Many people are on the go 24/7. Overworked, overcommitted, and overstimulated seems to be the norm these days. It’s harder than ever to slow down long enough to connect with ourselves and find the solutions we need.
I’m a writer. Years ago, I had a wonderful literary agent representing my novel. It was actually the third book I’d completed, but the first for which I had representation. She was a well-respected agent; I was even friends with one of her clients. Long story short, I discovered she was wrong for me. I worked for long and hard to get an agent, but now it was a mess.
What was I going to do?
Write it Out
Journal to problem-solve.
Okay, okay, I hear the groans, but stay with me. I’m not talking New-Agey mumbo-jumbo here. You don’t have to keep a daily diary. I’m talking about writing to find solutions.
Write in order to make your world right.
Writing is an excellent tool for finding solutions because it incorporates both our left and right sides of the brain. I’ve been using this process for 18 years.
Here’s what you do.
Write on Fire
1. Butt in chair – Enough said.
2. Pick Your Poison – Either write by hand, or type at the computer. If you’re hand writing, don’t use a pretty, little journal. They’re expensive and you feel compelled to only write pretty, little thoughts. You need space to gripe and groan, mumble and moan. I use either a legal pad, or a thick, multi-subject notebooks like from high school.
For computers, you can use the word processor available in your program. I’ve also heard good things about The Journal software. I’m told it lets you write, add images and is password protected. It costs $49.95, but there’s a free 45-day trial.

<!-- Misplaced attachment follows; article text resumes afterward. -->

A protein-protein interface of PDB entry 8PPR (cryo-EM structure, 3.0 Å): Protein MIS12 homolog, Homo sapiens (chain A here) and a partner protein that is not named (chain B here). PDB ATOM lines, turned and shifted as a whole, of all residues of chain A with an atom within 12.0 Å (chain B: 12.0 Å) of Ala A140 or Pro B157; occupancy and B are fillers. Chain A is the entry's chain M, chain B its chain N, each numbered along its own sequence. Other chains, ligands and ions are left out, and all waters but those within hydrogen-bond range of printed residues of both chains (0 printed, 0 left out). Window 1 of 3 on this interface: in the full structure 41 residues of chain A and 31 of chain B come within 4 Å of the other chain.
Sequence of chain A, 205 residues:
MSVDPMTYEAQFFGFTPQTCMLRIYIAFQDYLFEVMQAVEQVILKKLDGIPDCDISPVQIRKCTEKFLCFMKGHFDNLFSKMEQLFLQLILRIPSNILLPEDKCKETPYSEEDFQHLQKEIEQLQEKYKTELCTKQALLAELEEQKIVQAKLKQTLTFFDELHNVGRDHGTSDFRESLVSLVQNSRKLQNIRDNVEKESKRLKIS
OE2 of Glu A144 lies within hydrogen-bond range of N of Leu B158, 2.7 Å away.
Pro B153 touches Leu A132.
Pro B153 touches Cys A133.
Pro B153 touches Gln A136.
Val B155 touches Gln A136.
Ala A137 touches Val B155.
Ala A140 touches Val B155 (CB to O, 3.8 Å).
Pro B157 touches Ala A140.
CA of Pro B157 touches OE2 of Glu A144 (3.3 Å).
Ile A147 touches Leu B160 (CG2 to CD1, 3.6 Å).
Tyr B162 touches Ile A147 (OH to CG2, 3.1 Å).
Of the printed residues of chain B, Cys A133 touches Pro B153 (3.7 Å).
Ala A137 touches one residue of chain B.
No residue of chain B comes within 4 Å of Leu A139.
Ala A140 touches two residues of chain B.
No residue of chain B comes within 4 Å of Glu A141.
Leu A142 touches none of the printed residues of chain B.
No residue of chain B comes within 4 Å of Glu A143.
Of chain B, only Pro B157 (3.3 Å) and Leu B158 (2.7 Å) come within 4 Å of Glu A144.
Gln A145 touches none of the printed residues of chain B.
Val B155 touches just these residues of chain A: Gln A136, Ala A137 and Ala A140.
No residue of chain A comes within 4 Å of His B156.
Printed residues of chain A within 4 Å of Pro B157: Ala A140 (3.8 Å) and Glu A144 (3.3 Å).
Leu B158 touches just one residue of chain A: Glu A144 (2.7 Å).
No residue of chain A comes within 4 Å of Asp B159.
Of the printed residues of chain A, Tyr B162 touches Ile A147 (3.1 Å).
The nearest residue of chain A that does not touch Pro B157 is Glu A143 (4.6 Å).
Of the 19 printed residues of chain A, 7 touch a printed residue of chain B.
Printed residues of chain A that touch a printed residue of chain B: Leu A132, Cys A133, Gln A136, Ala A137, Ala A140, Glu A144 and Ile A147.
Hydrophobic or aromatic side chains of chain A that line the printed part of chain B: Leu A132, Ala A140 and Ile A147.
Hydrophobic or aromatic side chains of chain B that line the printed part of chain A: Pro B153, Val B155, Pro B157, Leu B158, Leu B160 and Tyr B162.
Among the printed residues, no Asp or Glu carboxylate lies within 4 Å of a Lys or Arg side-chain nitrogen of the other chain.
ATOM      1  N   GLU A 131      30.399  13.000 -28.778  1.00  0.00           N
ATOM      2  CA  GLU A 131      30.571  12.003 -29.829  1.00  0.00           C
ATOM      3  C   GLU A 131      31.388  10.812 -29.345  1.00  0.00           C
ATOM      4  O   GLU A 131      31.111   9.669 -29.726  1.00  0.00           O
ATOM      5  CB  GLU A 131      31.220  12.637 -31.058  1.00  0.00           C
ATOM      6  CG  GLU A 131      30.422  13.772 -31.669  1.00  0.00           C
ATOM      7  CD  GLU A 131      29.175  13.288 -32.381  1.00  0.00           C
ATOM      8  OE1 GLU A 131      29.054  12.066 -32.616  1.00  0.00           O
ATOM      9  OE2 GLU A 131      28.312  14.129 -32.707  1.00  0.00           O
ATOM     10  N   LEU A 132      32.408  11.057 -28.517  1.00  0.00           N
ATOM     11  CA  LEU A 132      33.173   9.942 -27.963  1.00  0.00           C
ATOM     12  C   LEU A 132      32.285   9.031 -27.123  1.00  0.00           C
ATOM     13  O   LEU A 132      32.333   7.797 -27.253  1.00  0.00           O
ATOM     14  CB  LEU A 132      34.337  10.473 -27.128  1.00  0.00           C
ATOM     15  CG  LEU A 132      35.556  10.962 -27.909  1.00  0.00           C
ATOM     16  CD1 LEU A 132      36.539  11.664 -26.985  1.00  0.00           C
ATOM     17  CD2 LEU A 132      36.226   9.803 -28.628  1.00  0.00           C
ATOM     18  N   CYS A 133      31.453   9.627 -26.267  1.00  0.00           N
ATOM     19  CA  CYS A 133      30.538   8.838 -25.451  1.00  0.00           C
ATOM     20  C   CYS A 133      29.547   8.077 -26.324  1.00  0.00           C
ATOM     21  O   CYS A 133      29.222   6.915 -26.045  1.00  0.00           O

3. Write on Fire – Once you’ve chosen your method, write out the question/situation troubling you. Next, write as fast as you can without stopping, editing, or criticizing. Don’t censor your thoughts. This is for your eyes only. Turn your brain off and your hands on. Write anything to get started, like: I don’t what to say. This is stupid. I hate this. It’s not working.
Eventually, your brain will tire of your whining and start to focus on the problem. List all your negative feelings about the situation: How unfair it is. How angry you are. The sadness it brings up. Get everything out on paper. The more you write, the more the process is working.
4. Hello, Fear. I’ve Been Expecting You – It may take pages and pages to vent all your anger, but underneath that rage, don’t be surprised to find good ol’ fashioned Fear. That’s Fear with a capital ‘F.’ Fear of failure. Fear of success. That’s Fear’s job. To keep us small and in our place. Status quo. To not let make positive changes. Write through the Fear.
5. How to Get Unstuck – At some point, you’ll want to quit before you’ve reached a resolution. When you want to stop that’s GOOD! It means you’ve struck a nerve and are onto something important for yourself…a possible solution, maybe an idea, or perhaps a change in attitude. When you keep writing even when you don’t want to, you blast through the gripes and groans, then start to discover the answers you need.
6. Write Until The End – This isn’t a timed exercise. I wish I could tell you how long it takes to find your answers, but life isn’t that simple. It may take 20 minutes, or it may take you all afternoon. The key is to stick with it until you start to form an action plan.
What if I Hate to Write?
Forget that grumpy English teacher who tortured you in the classroom growing up. This isn’t writing for a grade, or publication. It doesn’t matter about bad grammar, poor spelling, or cuss words. Your resistance to writing may very well be Fear in disguise (read #4 again).
For me, it took plenty of time, pages and patience. I learned that despite my agent’s impressive resume, I had to part ways with her and did so. Soon after, I also got the idea for my next novel. It’s my strongest book to date and I found the right agent for me.
Was it easy? No.
Did it take time? Yes.
Was it worth it? Absolutely.
Nobody has a perfect life, but this is what I always do when I don’t know what to do. Good luck.
What do you think about this process? Have you ever journaled to help you find solutions? Please share a comment with me.